If Paul Revere was involved in health care today, right now he would be galloping down the streets and shouting warnings to all about the impending arrival of the ICD-10.

Yes, it’s true. Just one short year away and it will be here. Don’t say that you haven’t been warned because there’s been plenty of time to get prepared.

But, here’s a secret—with just a little work and preparation, you and your practice can be ready to incorporate the new coding system smoothly into your day-to-day routine. Here’s how to get started.

Know the Code

We all know that ICD-10 is much more specific, but let’s break it down so you can understand the new format. The ICD-10 adopts a new configuration that is a complete departure from the familiar ICD-9. Currently, with the ICD-9 diagnosis codes, each code has three to five digits, with most having five because we’re obliged to always code to the highest level of specificity.

The ICD-10 is a completely different system and has different conventions and foundational rules that we’ll have to learn and get comfortable with. The basic structural composition of an ICD-10 code has three to seven digits/characters (alphabetic ones are not case sensitive):

• Digit one is alpha (i.e., A to Z)• Digit two is numeric
• Digit three is alpha or numeric and is followed by a period
• Digits four to seven are alpha or numeric

The table below gives two examples:
 ICD-9 vs. ICD-10: Optometric Examples
 ICD-9  ICD-10
 367.1 Myopia
H52.11 Myopia, right eye
H52.12 Myopia, left eye
H52.13 Myopia, bilateral
H52.10 Myopia, unspecified eye

 365.11 Primary open angle glaucoma            
H40.11X0 POAG. stage unspecified
H40.11X1 POAG, mild stage
H40.11X2 POAG, moderate stage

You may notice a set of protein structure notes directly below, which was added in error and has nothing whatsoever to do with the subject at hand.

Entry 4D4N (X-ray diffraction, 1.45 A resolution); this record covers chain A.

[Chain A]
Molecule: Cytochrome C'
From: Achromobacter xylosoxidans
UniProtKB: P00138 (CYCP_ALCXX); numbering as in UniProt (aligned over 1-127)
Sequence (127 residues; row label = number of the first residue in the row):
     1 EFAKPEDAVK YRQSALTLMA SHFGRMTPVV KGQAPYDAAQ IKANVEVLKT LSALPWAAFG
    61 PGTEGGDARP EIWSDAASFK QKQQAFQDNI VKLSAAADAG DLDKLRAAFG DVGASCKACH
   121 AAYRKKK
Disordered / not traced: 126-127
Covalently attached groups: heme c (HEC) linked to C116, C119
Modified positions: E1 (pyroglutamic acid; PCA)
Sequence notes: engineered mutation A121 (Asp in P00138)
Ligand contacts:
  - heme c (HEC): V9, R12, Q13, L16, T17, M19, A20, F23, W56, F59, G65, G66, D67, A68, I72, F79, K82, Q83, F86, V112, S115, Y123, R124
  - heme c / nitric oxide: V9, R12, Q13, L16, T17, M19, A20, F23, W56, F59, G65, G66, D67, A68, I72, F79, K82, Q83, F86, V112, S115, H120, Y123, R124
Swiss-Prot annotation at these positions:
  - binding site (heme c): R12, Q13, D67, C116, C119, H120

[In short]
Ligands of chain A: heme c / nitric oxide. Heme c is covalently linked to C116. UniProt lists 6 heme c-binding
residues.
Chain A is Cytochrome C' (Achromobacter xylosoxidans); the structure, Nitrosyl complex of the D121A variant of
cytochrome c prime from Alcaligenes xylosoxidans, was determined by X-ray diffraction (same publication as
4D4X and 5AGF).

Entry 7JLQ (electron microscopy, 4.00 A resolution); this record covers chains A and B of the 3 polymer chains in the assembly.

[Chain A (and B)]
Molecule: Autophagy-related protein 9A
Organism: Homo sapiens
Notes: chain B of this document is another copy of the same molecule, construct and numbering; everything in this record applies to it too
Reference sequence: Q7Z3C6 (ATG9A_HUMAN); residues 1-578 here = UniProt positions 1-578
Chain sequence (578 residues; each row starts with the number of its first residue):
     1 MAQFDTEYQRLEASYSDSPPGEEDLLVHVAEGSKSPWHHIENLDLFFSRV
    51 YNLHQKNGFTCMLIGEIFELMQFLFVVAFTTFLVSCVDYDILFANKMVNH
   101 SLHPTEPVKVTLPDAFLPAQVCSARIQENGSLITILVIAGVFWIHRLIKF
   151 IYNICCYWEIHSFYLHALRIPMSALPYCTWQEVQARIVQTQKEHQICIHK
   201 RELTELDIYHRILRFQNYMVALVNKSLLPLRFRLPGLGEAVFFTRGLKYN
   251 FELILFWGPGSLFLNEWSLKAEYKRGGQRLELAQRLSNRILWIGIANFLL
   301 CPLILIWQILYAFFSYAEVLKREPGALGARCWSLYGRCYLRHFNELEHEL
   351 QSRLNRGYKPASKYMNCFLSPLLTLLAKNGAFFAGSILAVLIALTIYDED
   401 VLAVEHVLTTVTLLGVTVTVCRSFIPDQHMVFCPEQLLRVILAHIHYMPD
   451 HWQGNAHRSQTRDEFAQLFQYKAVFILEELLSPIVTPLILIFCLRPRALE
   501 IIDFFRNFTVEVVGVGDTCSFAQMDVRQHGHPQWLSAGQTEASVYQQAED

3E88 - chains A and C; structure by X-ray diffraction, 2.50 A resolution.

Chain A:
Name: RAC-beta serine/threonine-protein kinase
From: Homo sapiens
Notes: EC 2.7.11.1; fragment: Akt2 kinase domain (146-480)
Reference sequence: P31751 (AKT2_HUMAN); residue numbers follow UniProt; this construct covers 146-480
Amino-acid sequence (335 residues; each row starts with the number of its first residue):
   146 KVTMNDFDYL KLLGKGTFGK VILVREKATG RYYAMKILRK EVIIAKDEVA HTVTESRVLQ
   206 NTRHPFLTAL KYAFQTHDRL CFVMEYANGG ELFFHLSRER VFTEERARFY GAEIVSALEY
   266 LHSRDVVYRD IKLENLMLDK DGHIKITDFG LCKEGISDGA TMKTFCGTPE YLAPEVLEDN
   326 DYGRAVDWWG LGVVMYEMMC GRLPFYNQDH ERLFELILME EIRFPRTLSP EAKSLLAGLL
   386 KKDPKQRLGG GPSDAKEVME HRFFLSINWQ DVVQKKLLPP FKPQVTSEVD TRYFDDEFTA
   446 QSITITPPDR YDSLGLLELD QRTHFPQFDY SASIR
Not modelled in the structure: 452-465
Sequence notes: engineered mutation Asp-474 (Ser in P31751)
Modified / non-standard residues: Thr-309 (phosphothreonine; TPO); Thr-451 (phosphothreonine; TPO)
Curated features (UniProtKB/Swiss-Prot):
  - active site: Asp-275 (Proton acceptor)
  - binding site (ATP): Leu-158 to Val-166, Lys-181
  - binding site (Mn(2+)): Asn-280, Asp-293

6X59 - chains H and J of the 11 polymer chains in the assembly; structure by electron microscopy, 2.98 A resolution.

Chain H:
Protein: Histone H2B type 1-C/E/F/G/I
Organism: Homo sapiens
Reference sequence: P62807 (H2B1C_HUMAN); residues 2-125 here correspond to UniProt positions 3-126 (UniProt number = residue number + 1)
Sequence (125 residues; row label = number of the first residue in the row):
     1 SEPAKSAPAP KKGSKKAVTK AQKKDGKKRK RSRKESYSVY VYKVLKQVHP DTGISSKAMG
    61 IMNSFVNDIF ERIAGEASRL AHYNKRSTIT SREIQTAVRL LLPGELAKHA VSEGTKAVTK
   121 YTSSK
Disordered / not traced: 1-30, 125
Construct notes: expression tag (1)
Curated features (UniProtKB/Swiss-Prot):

H40.11X3 POAG, severe stage
H40.11X4, POAG, indeterminate stage

Another one of the key issues sure to surface will be having to maintain both systems in practice for at least a year during this transition. A brand new CMS-1500 form has been published ( www.nucc.org/images/stories/PDF/1500_claim_form_2012_02.pdf) and will be in effect starting January 1, 2014. It will allow up to 12 ICD-10 codes in the diagnosis section vs. the four ICD-9s that can currently be listed.

Keep in mind that health care claims can generally be filed with a third-party insurer up to one year after the date of service. Theoretically, all patients for whom you provide care between October 1, 2013 and September 30, 2014 could be filed or re-filed up to September 30, 2014—but you’d have to use the ICD-9 diagnostic codes for these claims because the ICD-10 won’t be in force yet. (So, if the resubmission date occurs after ICD-10 goes into effect, you’ll need to resubmit the older claim with the then-current ICD-9 code that was appropriate at the time of service.)

Take Action Now

Although the new ICD-10 code sets won’t be here for another year, there’s several things you can do right now. You should become familiar with the timeframe of implementation, set goals and target dates of education, work with your software manufacturers to find out how they’re in incorporating the ICD-10 into their products and, most importantly, stay up-to-date by learning where the resources for the ICD-10 can be found.

Stay tuned—Coding Abstract will help smooth out the bumpy road ahead.

Get More Info on ICD-10

Want to learn more? The Centers for Medicare and Medicaid Services' website has all sorts of information about the ICD-10: www.cms.gov /ICD10.